Oke and Tesar will divide their land on a four-year rotation basis. At any one time, 25 per cent will be under a cover crop such as oilseed radish, peas or buckwheat, otherwise known as a green manure.

“This is a crop you are growing to actively fix a nutrient,” he explains. “Peas are a classic green manure. They fix nitrogen into the soil. The long root of an oilseed radish does what’s called bio-drilling. It accesses deep nutrients in the subsoil and brings them up to the topsoil for use by other plants.”

It also turns out that just as they are in our gut, bacteria are very important in the soil. At a very simple level, good gut bacteria contribute to a healthy immune system; good soil bacteria are important contributors to overall soil health.

“The soil is a living ecosystem, providing everything the plant needs,” explains Zach Loeks, co-owner of Kula Permaculture Farm and the author of The Permaculture Market Garden. “Essentially the plant is the soil. Healthy soil results in plants that grow big and strong. And we must recognize that the soil is not a never-ending bank account. We must invest in our soil.”

Loeks, like Oke, digs in plenty of organic matter such as manure and compost. He uses cover crops and hay mulch, and one of his most important pieces of advice is, “don’t over-till the soil. Over-tilling and leaving the soil bare over the winter destroys the ecosystem. You must protect your soil, preferably using a cover crop.” Some cover crops such as oats are winter killed and should be planted early in the fall following summer vegetables, he explains, while others survive the cold, like winter rye, and can follow late summer vegetables such as squash.

Crop rotation is another important aspect to consider for soil, as it helps prevent infestations and soil-borne diseases. It can also help with soil health by not repetitively draining nutrients. “With crop rotations, gardeners should try and move their crops around their garden. Generally it’s better not to plant the same crop in the same spot year to year as this can cause soil-borne diseases within that plant family,” Oke advises.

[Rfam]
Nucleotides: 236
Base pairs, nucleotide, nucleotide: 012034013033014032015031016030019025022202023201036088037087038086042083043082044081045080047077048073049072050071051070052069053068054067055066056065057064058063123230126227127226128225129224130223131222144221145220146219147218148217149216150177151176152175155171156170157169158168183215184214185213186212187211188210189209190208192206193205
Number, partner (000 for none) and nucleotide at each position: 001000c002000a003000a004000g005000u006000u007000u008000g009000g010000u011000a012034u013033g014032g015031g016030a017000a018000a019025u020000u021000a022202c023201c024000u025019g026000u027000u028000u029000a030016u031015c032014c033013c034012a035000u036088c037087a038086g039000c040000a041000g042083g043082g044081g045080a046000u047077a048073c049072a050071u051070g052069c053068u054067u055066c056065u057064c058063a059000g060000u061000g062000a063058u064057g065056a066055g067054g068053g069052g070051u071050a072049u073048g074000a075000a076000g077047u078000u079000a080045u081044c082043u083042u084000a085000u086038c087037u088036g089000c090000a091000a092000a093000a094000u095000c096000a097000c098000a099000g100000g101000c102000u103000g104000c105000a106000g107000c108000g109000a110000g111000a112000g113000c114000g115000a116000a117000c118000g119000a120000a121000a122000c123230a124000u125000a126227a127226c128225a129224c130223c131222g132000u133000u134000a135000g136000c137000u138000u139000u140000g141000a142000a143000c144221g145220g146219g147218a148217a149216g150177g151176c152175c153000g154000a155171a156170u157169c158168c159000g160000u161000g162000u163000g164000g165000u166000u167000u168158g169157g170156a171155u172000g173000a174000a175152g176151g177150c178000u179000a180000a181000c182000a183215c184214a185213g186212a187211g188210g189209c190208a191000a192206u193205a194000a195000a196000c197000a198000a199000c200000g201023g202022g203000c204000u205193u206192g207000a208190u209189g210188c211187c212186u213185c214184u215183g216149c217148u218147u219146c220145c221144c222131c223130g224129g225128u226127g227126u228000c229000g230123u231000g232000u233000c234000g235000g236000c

Finally, it seems tea makes everyone happy — even the earth. Oke makes batches of compost tea, which he sprays on the foliage of a cover crop or directly onto the soil to stimulate pre-existing microbes. This tea could be made of worm castings, compost, molasses — the sugar helps feed the microbes — all mixed up with water.

Once you’ve put all this love into the soil, how do you know it’s working? Oke has a test for that too. He uses a refractometer to measure Brix (sugar) levels in any vegetable that makes juice. He tests several times throughout the season and happy, healthy plants produce high sugar levels.

Another way to do this is to simply pull a carrot or pluck a pea, give it a quick rinse under the hose and taste for the crisp explosion of flavour. And unless you scrub it, you’ll be getting a bit of dirt with your food as an added bonus. Not to worry — there are plenty of scientific studies to prove that dirt in your diet is good for you on many levels.

Good dirt keeps you, and your vegetables, happy and healthy.

Article from Edible Ottawa at